Growth in pensioner income surpasses working households
Pensioner households have on average £20 more a week than working households, according to research by Resolution Foundation.
In 2001, pensioner incomes were around £70 a week lower than working age incomes. However, income growth of individuals who turned 65 in 2001 was 7% higher in 2014.
The rise in average pensioner income comes from people retiring in recent years.
Factors driving the rise in pensioner income:
- higher levels of pensioners in some kind of employment - almost a fifth of pensioners remain in some kind of paid employment after reaching retirement age
- high levels of home ownership - 73% of pensioners currently own their home
- generous private pension pots - occupational pension pots are the biggest source of rising pensioner income.
The value of pensioner benefits income has increased by 8% since 2001, accounting for a quarter of income growth.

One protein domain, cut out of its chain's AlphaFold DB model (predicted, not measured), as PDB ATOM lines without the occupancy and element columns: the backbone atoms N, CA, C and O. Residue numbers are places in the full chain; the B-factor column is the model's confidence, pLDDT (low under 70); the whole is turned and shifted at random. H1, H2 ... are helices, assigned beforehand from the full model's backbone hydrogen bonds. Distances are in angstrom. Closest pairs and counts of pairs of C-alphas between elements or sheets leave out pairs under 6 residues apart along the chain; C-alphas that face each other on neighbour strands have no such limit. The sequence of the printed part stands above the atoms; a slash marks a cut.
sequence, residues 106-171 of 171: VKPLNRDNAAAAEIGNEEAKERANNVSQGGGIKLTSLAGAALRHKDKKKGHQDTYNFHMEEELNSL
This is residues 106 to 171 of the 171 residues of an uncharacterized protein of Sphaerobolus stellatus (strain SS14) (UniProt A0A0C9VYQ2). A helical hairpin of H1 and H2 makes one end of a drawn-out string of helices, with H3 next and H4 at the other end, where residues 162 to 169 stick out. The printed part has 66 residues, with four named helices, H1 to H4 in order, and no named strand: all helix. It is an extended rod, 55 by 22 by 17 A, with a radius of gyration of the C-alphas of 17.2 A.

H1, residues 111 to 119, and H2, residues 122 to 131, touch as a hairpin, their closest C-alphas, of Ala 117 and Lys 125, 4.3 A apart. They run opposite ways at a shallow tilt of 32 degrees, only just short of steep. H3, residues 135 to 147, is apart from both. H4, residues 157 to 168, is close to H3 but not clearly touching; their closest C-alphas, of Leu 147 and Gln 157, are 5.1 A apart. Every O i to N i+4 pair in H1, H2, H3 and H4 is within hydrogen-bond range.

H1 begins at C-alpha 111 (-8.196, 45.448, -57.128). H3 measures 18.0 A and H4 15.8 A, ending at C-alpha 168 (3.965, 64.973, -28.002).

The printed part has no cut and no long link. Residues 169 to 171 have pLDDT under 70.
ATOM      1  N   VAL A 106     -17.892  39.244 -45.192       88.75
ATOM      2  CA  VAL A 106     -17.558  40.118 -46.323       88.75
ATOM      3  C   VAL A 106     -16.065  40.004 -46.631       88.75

Adam Corlett, economic analyst at the Resolution Foundation, said:
"Of course, not all pensioners can draw on these income sources, which is why the state pension will always be the main income for many pensioners.
"The big challenge we face as a society is to ensure that the record incomes that a new generation of pensioners are enjoying are not a one-off gift, and can endure for future generations too."
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